In my case the usual brake on twitching, a career, family and mortgage, was compounded by my long standing reluctance to drive (now cured). This meant that, to save frustration, I rarely worried about distant out-of-county rarities … unless they stayed long enough to sap my resolve. Hence the appearance of a relatively long staying Naumann’s Thrush in Chingford got me poring over train timetables, but fortunately a normally non-twitching friend decided to go for it with surprisingly little encouragement ….. largely because the bird had turned up near an old friend he wanted to see.
We got there fairly early, but had to wait an hour or two before the bird appeared at c9:30. It then appeared intermittently feeding in ivy covered trees in back gardens which backed onto some dense woodland before flying off at c11:00. It was only after it flew off that we were joined by a birder who’d been there when I arrived. He’d opted to rove around searching for it and by a cruel twist of fate walked past the small crowd only when it was not in view and, typically, most birders were gossiping and not in a “we’re-watching-a-lifer” mode. Hence he hadn’t realised the bird had been relocated. He was gutted. Taking pity, I helped him search the oak wood behind the gardens for it and, miraculously, found it within minutes sitting high in an oak in a dense tangle of branches. It took some very tense few minutes before I managed to get him onto the bird, but the stress was well worth it – few things in birding equal showing a fellow enthusiast a lifer.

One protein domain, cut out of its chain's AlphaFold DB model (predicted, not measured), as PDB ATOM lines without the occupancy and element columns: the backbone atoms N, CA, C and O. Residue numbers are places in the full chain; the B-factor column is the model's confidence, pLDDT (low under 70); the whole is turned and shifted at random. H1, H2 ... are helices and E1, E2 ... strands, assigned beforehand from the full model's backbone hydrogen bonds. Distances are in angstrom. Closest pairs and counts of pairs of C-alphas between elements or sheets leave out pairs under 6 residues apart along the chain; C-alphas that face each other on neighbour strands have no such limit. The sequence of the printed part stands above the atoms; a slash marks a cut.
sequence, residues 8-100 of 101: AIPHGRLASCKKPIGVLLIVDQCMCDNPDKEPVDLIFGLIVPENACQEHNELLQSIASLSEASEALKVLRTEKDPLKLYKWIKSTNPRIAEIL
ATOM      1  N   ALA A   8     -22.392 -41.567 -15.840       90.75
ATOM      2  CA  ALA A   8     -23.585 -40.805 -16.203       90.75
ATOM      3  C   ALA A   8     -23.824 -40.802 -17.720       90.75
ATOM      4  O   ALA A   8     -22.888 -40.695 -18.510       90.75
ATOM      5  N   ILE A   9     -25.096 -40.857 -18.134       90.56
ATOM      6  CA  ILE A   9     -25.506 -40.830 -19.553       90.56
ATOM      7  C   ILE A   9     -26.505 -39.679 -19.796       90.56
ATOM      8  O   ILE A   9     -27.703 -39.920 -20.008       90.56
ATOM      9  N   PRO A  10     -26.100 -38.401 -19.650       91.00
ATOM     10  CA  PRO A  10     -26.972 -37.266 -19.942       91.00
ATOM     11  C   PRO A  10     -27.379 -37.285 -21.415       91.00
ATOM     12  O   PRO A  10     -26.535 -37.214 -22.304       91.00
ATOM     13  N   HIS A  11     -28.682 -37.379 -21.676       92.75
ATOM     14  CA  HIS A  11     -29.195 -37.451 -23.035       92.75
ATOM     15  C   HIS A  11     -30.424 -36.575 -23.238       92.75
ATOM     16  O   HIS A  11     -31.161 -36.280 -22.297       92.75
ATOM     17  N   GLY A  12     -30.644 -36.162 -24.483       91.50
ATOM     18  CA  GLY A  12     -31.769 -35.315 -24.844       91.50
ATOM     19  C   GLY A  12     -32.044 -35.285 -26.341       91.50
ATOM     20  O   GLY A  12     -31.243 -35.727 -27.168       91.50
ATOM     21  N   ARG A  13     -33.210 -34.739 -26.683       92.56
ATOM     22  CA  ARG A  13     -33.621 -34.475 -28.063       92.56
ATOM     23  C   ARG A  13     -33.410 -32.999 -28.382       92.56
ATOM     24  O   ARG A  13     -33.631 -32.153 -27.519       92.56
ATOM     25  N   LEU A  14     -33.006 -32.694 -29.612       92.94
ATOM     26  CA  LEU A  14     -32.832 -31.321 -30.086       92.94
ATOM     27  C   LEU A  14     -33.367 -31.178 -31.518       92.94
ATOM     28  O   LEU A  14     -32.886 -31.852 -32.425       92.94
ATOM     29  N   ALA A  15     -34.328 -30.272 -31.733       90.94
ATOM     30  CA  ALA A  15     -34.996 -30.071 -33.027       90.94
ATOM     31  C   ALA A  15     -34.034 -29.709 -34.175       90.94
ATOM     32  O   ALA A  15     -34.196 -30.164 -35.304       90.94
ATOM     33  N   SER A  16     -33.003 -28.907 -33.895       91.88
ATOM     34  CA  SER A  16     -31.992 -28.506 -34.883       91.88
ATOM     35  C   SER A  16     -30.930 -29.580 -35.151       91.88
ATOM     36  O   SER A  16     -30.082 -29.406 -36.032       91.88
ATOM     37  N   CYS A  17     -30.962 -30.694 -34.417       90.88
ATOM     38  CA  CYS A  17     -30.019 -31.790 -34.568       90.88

Another abiding memory of seeing this bird concerns probably my worst ever ornithological pun (and that’s saying something). I had an earnest conversation with some guys about the taxonomic status of the bird and whether it was a race of Dusky (as most authorities then suggested). Poker faced I told them that new research proved it to be an isolated Asiatic race of Island Thrush. My ‘proof’ was the well known poetic line “Naumann’s is an Island entire of itself” . I still don’t understand why I wasn’t lynched on the spot! Reflecting on it decades later, I realise that, by helping another birder, I was following John Donne’s precepts so perhaps, at least, he wasn’t spinning too fast in his grave.